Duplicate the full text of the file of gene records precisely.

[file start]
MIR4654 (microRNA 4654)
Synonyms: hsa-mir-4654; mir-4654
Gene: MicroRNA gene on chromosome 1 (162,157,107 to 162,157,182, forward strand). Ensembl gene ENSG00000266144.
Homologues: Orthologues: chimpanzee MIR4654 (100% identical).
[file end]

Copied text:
MIR4654 (microRNA 4654)
Synonyms: hsa-mir-4654; mir-4654
Gene: MicroRNA gene on chromosome 1 (162,157,107 to 162,157,182, forward strand). Ensembl gene ENSG00000266144.
Homologues: Orthologues: chimpanzee MIR4654 (100% identical).